Two Forsyth County men pleaded guilty to public intoxication Wednesday in a case that stemmed from the 2010 death of a 30-year-old man.
The men initially faced charges of second-degree vehicular homicide and obstruction of law enforcement, but the state could not prove the more serious accusations with the limited evidence available, said Chief Deputy Solicitor General Inez Grant.
Jordan Milne of Maryland died on Sept. 21, 2010, two days after suffering a head injury when he fell from a pickup truck in a west Forsyth neighborhood.
Milne’s brother-in-law, Brian Phillips, and a neighbor, Steven Boldt, were headed to Boldt’s home to play pool about midnight on Sept. 19, 2010, following a block party where they’d all been drinking.
The initial information given on the 911 call suggested that Milne had been walking and fallen down, as indicated in a Forsyth County Sheriff’s Office report written two days later.
A reconstruction of the case and witness statements led investigators to determine Milne had fallen from a truck, Grant said.
No report was written the night of the incident, she said, and it wasn’t until Milne’s mother called to request an investigation that the agency began its review.
That investigation led to the arrest of Boldt and Phillips months afterward.
Boldt, 41, was charged with second-degree vehicular homicide, driving too fast for conditions, reckless conduct and willful obstruction of law enforcement officers.
Phillips, 43, received charges of willful obstruction of law enforcement officers and false statements.
Wednesday, both men pleaded guilty in Forsyth County State Court to public drunkenness, something Grant said the state believed it could prove.
A delayed law enforcement report, inconsistent accounts of the incident and lack of witnesses were among the “pitfalls of the case,” Grant said.
“I just can’t even find a traffic offense to make this fit a second-degree homicide,” she said.
The driver of the truck remains unknown, as neither man would volunteer the information and no other witnesses were present, Grant said.
When given the opportunity in court, both men declined to make any comments on the matter.
Calling the case “frustrating,” State Court Judge Russell McClelland expressed concern about accepting the pleas without all the facts, especially when a loss of life was involved.
“If that’s what it takes to bring closure to the family and the defendants,” McClelland said. “If it’s not satisfactory but the best resolution, then I’m more comfortable with it.”
If the case had gone to trial, it’s possible the men would receive no penalty, so he said Milne’s family should know the pleas at least put a mark on their records that will have to be explained.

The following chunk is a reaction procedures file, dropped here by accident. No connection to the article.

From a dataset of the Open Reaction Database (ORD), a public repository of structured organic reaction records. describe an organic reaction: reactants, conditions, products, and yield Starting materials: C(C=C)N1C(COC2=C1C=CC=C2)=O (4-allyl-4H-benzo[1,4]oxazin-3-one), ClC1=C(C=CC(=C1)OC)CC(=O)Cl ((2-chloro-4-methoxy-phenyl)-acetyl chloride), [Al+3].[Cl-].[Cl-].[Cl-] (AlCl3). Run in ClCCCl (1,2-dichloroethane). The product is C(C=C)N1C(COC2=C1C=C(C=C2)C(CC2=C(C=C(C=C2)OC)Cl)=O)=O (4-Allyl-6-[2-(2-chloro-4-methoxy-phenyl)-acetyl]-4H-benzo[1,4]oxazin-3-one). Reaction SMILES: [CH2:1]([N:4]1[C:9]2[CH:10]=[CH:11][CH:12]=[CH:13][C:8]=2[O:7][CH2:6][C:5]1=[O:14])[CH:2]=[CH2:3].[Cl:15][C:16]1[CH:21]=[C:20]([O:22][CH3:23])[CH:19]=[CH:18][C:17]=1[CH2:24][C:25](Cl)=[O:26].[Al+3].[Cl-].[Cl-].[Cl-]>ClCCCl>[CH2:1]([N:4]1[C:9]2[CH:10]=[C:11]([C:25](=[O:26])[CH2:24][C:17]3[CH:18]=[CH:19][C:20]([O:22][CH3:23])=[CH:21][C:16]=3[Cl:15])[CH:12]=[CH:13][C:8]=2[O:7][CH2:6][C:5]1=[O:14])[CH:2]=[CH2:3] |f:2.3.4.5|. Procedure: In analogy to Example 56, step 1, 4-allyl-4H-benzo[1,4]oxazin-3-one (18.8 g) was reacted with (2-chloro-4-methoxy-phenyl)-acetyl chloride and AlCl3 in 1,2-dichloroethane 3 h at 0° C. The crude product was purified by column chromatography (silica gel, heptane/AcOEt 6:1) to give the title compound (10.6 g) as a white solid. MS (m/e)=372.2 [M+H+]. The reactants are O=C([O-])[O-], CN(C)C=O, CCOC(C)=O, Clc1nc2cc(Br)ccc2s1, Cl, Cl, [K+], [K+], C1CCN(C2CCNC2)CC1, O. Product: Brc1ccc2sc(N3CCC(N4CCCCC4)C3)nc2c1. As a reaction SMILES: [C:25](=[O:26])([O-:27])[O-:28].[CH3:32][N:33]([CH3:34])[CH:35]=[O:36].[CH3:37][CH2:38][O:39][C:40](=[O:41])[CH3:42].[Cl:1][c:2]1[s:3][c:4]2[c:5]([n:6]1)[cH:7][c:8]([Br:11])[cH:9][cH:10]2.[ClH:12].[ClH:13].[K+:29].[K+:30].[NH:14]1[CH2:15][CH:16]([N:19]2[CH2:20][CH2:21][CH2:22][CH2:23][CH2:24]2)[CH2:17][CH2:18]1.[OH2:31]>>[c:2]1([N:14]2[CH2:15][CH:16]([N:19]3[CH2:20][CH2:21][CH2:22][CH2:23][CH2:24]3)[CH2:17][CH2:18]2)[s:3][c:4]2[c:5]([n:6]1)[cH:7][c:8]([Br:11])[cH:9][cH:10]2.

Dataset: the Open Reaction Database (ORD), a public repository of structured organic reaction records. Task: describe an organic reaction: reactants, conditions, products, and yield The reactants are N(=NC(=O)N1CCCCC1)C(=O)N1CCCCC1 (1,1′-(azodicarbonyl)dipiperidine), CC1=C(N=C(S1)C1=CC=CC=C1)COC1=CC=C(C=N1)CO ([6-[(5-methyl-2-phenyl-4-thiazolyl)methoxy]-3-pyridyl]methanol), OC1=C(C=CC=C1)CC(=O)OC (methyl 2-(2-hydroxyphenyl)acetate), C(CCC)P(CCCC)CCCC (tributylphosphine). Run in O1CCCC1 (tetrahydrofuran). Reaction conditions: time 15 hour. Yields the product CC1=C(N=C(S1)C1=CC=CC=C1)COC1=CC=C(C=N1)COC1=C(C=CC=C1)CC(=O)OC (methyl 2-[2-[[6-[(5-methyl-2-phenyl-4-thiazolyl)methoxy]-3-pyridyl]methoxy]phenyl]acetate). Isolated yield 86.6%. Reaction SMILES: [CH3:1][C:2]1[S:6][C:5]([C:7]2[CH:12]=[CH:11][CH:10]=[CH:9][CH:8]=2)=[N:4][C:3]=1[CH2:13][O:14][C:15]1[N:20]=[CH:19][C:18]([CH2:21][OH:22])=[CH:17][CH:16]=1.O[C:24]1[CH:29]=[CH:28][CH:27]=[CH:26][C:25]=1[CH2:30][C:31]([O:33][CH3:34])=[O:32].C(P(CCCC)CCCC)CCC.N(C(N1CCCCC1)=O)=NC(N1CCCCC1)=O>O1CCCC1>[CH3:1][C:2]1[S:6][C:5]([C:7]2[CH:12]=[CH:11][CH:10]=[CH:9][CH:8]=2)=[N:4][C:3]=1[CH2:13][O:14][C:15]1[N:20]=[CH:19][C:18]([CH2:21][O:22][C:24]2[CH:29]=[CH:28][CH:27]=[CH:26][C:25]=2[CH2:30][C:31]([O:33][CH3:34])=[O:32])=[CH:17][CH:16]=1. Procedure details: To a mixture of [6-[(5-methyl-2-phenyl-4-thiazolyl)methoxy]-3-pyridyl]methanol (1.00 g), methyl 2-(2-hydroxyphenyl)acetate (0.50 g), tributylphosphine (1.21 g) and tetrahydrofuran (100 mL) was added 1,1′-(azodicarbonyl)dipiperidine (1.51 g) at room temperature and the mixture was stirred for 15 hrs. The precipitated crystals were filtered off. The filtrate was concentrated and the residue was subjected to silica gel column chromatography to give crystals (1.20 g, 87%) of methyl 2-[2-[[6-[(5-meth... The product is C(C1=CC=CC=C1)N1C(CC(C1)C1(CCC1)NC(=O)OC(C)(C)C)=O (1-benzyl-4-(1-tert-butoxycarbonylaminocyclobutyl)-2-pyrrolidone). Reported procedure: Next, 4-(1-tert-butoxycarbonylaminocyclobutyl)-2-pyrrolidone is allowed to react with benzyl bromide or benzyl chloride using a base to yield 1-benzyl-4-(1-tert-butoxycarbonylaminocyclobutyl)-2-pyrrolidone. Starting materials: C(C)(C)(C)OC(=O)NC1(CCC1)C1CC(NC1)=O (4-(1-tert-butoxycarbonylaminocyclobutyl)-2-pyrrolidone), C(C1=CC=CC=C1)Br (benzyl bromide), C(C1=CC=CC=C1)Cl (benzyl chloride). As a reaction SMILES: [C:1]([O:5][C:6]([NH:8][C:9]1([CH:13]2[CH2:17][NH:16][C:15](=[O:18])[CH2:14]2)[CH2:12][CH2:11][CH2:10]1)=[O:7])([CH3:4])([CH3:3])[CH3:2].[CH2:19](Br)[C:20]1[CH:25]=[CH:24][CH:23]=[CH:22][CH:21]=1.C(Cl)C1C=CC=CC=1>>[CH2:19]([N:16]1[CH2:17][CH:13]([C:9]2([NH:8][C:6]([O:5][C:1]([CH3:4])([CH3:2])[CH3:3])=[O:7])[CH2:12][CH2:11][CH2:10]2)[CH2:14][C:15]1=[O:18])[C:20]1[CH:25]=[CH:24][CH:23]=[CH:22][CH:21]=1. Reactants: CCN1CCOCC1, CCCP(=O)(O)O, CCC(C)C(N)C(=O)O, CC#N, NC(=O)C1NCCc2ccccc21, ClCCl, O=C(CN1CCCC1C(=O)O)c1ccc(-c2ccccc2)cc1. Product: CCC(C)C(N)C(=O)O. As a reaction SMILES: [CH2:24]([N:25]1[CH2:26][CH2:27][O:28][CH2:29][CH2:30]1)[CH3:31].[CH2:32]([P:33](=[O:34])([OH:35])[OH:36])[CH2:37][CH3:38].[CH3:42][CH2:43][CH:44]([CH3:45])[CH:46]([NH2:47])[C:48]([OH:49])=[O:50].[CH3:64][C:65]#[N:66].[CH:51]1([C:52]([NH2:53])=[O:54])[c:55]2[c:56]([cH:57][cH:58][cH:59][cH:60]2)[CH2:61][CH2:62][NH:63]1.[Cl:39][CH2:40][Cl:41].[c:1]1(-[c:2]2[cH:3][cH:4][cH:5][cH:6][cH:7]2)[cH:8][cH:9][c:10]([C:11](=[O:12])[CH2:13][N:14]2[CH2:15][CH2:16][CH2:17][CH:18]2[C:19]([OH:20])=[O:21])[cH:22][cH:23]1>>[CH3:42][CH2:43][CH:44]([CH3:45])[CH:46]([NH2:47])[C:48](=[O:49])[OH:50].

In a negotiated plea, Boldt received 12 months on probation, which includes no possession of alcohol, 100 hours community service and a $500 fine.
Boldt entered his plea to public intoxication as an “Alford plea,” which indicates he does not accept guilt, but believes the evidence would cause a jury to find him so.
Phillips pleaded guilty and received 60 days on probation and a $500 fine.
Milne’s family members expressed anger that the state could offer to close the case, but accepted the plea negotiations as their only option.
“People should not be able to commit crimes like this and get away with it,” said Jordan Milne’s wife, Christine. “The defendants will never be adequately held accountable for their actions.”
She said the “continued irresponsible actions” of the two men led to her husband’s death, and their lack of being forthright about the accident afterward was “salt in the wound.”
Jordan Milne, an Army veteran, died the week after his 30thbirthday and his twin sons’ second birthday, leaving his wife with two young boys who she said don’t remember him.
“Jordan was everything to me,” she said. “I’m still crippled with grief.”
The tragedy has also torn the family apart, she said, since Phillips is married to her sister.
Jordan Milne’s mother, Jane, said the Boldts’ car insurance company paid out a settlement without admitting that their pickup truck was involved.
Jane Milne, a retired police officer, said the deputies who responded that night should have written a report as required by law.
The lack of an investigation that night was one of the major setbacks in the state’s ability to prosecute the men.
Sheriff’s office spokesman Doug Rainwater said deputies responded to a medical call that night.
“At that point, the deputies thought it was a medical call, the man had probably fallen down,” Rainwater said. “The issue of the truck was not involved at this point.
“It wasn’t until he got to the hospital that things started to unfold about what really happened.”
Deputies do not write reports for a medical transport, he said.